07 August 2020 10:41
Blink-182's new song, 'Quarantine', dropped this morning (August 7), after the band shared the single's cover artwork on Twitter yesterday (August 6). Earlier this week, Travis Barker said the band would be releasing the new song ahead of a much-anticipated EP release. "There's a song called 'Quarantine' that's gonna come out really, really soon," he told MTV. It's incredible." Writing on Twitter, Blink wrote: "100 RTs and we release this song Friday." You can see the post below. 100 RTs and we release this song Friday #Quarantine pic.twitter.com/OQRUH4rhr1 — blink-182 (@blink182) August 5, 2020 Barker also revealed his hopes that their long-awaited EP, which Mark Hoppus said last year would feature Lil Uzi Vert and Pharrell Williams, will "be out by the end of summer." The news comes after Goldfinger frontman and producer John Feldmann said earlier this month that Blink-182 are "getting in touch with their roots" during their latest recording sessions.
The songs we have been working on have been super classic Blink and I can't be more excited." Watch Barker discuss the band's new music below (at the 33:45 mark): Elsewhere in the interview, which saw Barker and new collaborator jxdn come together to talk to MTV, the drummer revealed that he still hates flying following his near death experience in 2008 when the plane he was on crashed in South Carolina. "I still hate flying," he explained, before revealing that another fear he has is regret. It's just a fact. Accomplish your goals. Have goals.
A South Australia Police spokesman confirmed to Daily Mail Australia officers were called to the hotel. 'There was one incident and they were spoken to and given an official warning and that was the end of the matter,' the spokesman said. Guests who are in quarantine at the Peppers Hotel in Adelaide (pictured) have been warned by police after reports some were spitting out of windows and off balconies While they weren't charged all guests in the hotel were warned further spitting incidents would result in a fine or prosecution. The 272 passengers had arrived on two separate flights with Air India and Singapore Airlines at 12.30pm on Tuesday, The Advertiser reported. Daily Mail Australia has contacted Peppers Hotel for comment.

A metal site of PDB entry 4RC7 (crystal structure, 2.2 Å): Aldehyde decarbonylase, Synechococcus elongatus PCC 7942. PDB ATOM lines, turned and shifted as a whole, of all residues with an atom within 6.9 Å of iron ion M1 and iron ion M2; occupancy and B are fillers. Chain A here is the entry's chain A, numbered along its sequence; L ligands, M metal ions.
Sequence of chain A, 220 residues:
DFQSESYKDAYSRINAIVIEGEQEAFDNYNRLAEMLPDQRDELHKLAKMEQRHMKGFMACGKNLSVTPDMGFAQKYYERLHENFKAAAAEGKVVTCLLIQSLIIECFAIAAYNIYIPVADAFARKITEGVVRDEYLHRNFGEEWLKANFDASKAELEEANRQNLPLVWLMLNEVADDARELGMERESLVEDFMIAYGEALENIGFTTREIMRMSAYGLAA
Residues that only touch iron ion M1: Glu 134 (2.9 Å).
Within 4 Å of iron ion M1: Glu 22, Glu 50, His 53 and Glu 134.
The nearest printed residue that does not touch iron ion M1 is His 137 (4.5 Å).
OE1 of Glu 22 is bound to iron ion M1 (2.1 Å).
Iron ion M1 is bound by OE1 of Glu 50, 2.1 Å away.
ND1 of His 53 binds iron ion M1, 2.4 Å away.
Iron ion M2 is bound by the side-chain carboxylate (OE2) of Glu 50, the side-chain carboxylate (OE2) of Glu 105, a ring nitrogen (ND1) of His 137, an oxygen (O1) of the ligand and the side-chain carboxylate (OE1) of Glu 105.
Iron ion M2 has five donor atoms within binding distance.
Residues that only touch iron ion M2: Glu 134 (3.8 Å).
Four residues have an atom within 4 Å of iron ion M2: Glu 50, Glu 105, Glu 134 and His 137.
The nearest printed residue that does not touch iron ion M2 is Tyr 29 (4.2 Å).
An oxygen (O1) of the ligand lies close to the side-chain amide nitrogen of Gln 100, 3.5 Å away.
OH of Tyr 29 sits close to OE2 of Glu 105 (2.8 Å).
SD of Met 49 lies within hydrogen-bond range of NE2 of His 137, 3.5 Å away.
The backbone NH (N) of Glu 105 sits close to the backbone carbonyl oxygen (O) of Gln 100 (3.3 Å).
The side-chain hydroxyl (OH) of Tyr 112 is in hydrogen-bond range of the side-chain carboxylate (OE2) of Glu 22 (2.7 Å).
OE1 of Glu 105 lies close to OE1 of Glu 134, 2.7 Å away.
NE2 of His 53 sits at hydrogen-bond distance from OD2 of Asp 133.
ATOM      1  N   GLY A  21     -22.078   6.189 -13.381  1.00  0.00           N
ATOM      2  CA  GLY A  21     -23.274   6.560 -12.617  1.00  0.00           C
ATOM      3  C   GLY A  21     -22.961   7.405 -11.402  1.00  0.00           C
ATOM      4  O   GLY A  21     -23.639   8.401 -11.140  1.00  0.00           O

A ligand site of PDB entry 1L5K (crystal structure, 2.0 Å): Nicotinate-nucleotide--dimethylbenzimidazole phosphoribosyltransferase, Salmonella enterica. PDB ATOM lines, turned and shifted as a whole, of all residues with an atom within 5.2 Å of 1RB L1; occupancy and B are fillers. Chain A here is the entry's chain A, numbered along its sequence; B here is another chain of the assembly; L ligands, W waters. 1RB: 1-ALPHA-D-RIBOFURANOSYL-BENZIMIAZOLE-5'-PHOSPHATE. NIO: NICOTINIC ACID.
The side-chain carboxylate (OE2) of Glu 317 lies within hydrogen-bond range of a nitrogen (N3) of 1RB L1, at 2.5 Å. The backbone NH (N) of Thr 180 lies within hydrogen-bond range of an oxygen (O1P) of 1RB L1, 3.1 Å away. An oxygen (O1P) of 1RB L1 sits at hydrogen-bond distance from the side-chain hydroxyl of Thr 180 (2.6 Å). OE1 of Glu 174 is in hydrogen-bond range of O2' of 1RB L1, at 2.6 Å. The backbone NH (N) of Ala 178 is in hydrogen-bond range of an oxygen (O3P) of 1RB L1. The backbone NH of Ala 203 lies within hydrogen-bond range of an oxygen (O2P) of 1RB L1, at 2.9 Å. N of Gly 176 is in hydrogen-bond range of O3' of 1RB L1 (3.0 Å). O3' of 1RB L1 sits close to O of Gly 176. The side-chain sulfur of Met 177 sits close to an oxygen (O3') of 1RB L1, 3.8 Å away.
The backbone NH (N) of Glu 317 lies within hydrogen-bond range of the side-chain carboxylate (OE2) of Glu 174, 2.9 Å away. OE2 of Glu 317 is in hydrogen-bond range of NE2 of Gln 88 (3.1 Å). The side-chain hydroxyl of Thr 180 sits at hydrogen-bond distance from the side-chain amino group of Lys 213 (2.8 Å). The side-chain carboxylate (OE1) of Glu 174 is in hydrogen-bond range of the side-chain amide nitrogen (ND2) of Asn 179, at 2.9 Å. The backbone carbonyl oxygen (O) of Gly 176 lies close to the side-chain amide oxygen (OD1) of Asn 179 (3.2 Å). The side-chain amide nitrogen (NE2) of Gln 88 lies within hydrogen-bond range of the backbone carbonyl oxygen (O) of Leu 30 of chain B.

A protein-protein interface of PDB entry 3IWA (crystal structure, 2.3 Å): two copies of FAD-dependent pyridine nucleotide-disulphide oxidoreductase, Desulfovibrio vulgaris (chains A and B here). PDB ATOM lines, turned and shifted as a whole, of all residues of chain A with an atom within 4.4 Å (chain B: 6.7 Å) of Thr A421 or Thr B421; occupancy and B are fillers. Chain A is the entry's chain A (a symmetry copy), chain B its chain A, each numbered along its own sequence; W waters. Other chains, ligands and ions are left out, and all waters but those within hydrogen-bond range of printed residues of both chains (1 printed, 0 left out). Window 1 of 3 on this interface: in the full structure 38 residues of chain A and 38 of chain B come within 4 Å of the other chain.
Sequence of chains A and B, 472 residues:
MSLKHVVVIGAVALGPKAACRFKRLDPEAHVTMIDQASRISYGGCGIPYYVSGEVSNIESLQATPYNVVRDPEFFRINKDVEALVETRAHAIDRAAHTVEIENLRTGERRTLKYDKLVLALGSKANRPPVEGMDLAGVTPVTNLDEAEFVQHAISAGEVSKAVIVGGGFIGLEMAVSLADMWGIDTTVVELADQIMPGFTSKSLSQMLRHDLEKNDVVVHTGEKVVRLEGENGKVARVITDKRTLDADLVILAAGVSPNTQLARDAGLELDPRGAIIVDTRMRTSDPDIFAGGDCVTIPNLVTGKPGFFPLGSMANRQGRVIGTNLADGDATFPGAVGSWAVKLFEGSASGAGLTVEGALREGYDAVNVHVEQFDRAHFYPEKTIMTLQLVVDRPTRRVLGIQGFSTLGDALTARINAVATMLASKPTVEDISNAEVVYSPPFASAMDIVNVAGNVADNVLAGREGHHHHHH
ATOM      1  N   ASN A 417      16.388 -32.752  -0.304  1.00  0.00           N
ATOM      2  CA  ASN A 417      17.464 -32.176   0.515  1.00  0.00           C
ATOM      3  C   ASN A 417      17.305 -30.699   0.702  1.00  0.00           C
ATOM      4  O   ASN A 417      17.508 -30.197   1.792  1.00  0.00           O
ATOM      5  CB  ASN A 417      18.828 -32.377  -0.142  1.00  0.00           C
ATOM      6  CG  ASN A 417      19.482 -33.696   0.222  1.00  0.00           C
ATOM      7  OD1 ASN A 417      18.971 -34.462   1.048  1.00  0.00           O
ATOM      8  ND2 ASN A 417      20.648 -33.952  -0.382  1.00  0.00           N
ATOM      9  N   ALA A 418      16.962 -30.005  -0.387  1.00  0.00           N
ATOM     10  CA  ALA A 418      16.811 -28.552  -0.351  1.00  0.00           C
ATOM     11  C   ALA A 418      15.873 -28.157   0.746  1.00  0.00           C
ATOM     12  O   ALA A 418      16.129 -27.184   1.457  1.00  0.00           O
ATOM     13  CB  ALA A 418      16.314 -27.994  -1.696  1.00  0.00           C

A woman in her 20s and a man in his 50s are in hotel quarantine and are only displaying mild symptoms. Despite the new cases, the state's transition committee left current virus restrictions unchanged after reducing family gatherings to 10 earlier this week and wedding and funerals to 100. A repatriated Australian citizen in quarantine at one of Adelaide's medi hotels has been cautioned after reports of spit coming from a balcony. Hundreds of international arrivals touched down in South Australia on Tuesday aboard an Air India flight from New Delhi and another commercial flight from Singapore. The two planeloads of returning citizens were taken into quarantine at different CBD hotels, including Peppers Hotel on Waymouth Street. Shortly after the repatriated citizens arrived at the hotel, police received a report of an incident where a person was spitting from the hotel's balcony. SA Police says the person was spoken to and given a warning. Contacts quarantined Peppers is one of three hotels being used across the CBD as more than 90 close contacts of a confirmed COVID-19 case which attended Thebarton Senior College are sent into quarantine. The families of those 94 people will also be asked to self-isolate. On top of this, all staff and students at the college - more than 1,100 people - are being forced into self-isolation until Saturday August 15. SA Police officers outside the Ibis Hotel in the Adelaide CBD as close contacts are forced into quarantine. Credit: 7NEWS Two new infections were also identified overnight in returned citizens. Chief Public Health Officer Professor Nicola Spurrier says there is "no cause for concern" over the cases. The woman in her 20s and man in his 50s were tested upon arrival on August 5. There are now 459 COVID-19 cases in South Australia, with 11 of those deemed active. Despite the new infections, Premier Steven Marshall said no additional limits would be put in place for now. "But one of the reasons why there are no changes is we are very impressed with the way people are going to have their COVID test when they develop symptoms," he said. Chinese authorities have sealed off an entire village after one of its residents died of bubonic plague. The death in Suji Xincun village, Inner Mongolia was reported to authorities in Baotou city on Sunday. Yesterday the patient was confirmed to have been suffering from bubonic plague. In an effort to prevent the spread of the plague — especially in the midsts of another global pandemic — authorities completely sealed off Suji Xincun village, meaning no one can get in or out. They also ordered all homes in the village to be disinfected daily. Every resident was tested for the plague and all have tested negative, the statement says. As a precaution, nine close contacts and 26 "secondary" contacts of the dead patient have been quarantined although they also all tested negative. Damao Banner, the district in which the village is located, has been put on a Level 3 alert for plague prevention, the second lowest of a four level system. The public health measure "forbids the hunting and eating of animals that could carry plague and asks the public to report any suspected cases of plague or fever with no clear causes, and to report any sick or dead marmots." Marmots, a type of large ground squirrel eaten in some parts of China and Mongolia, have been linked to past plague outbreaks in the area. The animal is believed to have caused a 1911 plague epidemic which killed about 63,000 people in northeast China. In July, two brothers who had eaten marmot meat tested positive for the plague, leading to a Level 3 alert for Bayunnur, a city in western Inner Mongolia. The Suji Xincun death is the first death confirmed to have been linked to the plague in China this year. Bubonic plague is caused by bacteria transmitted to humans via infected animals and flea bites. (Image: South China Morning Post via Getty Images) The plague has made a comeback in recent years, prompting the World Health Organisation to categorise it as a "re-emerging disease". There are fears that if the disease isn't contained, it could cause devastating mass outbreaks as the world continues to grapple with the coronavirus pandemic.